In 2011, my local RWA chapter began its first group project, Bandit Creek. I published my first book in that series, THE GHOST AND CHRISTIE MCFEE, and Brenda Sinclair published A BANDIT CREEK MIRACLE.
Last January, Brenda decided to do it again. She came up with a Bible for the Thurston Hotel series and invited local chapter authors to participate. She wanted published authors, but also some unpublished ones who wanted to be mentored.
There are eleven authors involved in the project. Published authors include Brenda Sinclair, Sheila Seabrook, Shelley Kassian, M.K. Stelmack, Alyssa Linn Palmer, Katie O’Connor and Suzanne Stengl (me 🙂 )
Debut authors in the series are Maeve Buchanan, Win Day, Ellen Jorgy and Jan O’Hara.
Brenda came up with the idea of twelve books, one for each month in 2016, to be released WEEKLY, on Thurston Thursday beginning THIS THURSDAY September 29. Brenda bookended the series, writing both the January book and the December book.
The books are standalone contemporary romances that are
connected by common settings, characters and events. There is a thread woven through all the stories about a bride who books the 100-year-old Thurston Hotel in January—for her December wedding. No one is quite sure if the wedding will actually happen . . .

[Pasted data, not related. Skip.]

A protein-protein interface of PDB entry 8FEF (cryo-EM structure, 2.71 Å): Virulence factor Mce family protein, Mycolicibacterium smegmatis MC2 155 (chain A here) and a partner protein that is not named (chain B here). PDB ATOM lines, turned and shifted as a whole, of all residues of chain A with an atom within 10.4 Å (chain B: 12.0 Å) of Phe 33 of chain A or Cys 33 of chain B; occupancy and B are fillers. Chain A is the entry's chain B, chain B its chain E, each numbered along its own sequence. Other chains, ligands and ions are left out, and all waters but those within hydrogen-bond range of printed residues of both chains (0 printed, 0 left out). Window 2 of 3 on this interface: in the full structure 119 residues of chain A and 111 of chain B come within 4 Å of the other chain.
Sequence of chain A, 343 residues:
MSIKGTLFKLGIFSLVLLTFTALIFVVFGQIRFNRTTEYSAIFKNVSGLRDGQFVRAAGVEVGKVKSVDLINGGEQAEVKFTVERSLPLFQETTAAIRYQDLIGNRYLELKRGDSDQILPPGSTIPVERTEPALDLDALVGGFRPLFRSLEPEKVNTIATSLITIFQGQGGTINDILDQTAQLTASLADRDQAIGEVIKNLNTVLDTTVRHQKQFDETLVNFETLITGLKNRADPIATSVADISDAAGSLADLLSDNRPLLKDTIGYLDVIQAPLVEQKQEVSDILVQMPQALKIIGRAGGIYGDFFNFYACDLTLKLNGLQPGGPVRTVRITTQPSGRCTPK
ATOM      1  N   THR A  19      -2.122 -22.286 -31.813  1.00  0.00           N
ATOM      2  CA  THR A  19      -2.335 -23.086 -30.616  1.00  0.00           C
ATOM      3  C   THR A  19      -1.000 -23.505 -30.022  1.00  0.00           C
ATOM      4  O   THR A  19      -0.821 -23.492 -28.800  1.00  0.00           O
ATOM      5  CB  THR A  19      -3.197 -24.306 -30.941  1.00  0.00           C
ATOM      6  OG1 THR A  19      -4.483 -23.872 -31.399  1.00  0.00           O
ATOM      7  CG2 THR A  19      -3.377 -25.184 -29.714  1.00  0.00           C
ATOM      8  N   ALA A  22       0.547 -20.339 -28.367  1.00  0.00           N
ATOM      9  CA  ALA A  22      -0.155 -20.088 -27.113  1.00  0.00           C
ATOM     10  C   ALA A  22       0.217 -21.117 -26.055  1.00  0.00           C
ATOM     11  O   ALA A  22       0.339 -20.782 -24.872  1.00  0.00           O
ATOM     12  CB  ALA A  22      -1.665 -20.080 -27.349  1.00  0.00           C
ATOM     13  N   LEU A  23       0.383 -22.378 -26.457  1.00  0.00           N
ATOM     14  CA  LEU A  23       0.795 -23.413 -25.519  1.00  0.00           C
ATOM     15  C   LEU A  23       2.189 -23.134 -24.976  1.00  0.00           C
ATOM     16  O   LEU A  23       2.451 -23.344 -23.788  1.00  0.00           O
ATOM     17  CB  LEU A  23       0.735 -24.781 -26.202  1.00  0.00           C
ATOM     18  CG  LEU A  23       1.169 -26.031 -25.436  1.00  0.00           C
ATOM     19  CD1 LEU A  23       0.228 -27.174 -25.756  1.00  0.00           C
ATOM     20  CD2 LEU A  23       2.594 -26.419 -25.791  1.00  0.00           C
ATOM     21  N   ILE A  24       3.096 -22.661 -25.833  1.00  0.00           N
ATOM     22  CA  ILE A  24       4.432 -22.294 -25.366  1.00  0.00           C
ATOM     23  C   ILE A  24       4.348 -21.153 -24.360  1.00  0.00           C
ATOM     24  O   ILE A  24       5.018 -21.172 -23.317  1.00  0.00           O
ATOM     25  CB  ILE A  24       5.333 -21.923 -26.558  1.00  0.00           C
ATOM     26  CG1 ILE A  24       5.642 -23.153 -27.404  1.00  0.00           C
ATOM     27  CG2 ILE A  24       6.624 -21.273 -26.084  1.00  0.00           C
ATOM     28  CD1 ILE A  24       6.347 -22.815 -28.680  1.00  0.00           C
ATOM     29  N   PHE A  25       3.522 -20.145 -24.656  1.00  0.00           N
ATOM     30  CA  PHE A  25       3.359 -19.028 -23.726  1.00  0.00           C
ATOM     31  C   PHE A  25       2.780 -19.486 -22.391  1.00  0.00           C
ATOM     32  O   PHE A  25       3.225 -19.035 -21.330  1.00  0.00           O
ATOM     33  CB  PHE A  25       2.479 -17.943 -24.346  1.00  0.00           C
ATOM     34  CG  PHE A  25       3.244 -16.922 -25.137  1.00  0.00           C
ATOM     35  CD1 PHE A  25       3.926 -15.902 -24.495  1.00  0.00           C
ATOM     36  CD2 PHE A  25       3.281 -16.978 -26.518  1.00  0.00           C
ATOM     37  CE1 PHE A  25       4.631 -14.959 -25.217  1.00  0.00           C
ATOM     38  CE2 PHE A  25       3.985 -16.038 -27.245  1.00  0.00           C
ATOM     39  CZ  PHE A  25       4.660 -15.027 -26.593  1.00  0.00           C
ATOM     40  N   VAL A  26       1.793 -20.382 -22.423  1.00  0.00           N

Brenda Sinclair is also the author of the very successful Western Contemporary Romance series, SPIRIT CREEK so she knows a lot about doing a series. We have all thoroughly enjoyed working on the project: at our keyboards, in our “secret” Facebook group, and sitting around long tables in restaurants. Together we discussed ideas, debated covers, ironed out details and generally had a good time.
Brenda put us on a deadline for first drafts and found continuity editors who would read all the books. She also set us up with one line editor (so we all spelled Trans-Canada the same way) and one cover artist who took our rough ideas and turned them into beautiful art. You can see all the covers here. You may notice that each cover has that hotel logo on the banner—with a different room lit for each book.
I’ll tell you more about the hotel tomorrow . . .
I finally got another profile picture. What do you think?
My last one was from 2011—taken by the University of Calgary people when I was enrolled in Spanish classes there. Now, five years and one grandson later, I am embracing my grey and silver and white and blonde hair. It’s like having natural highlights. Mother Nature has given me changing colour.
Besides the new ‘me’ you will notice a new layout for my website. I used to blog more often, and maybe I will again, but for the time being I am heavily involved with the Thurston Authors. I will tell you more about the project next week. Right now, I can let you know we are launching our first book on September 29th. My book is the ninth in the series and it will be released on November 24th. Here’s the cover:
My book is set in the month of September. That background image on the cover is of Larch Valley in Banff National Park, Canada. In autumn, the Larch turn golden and lose their needles.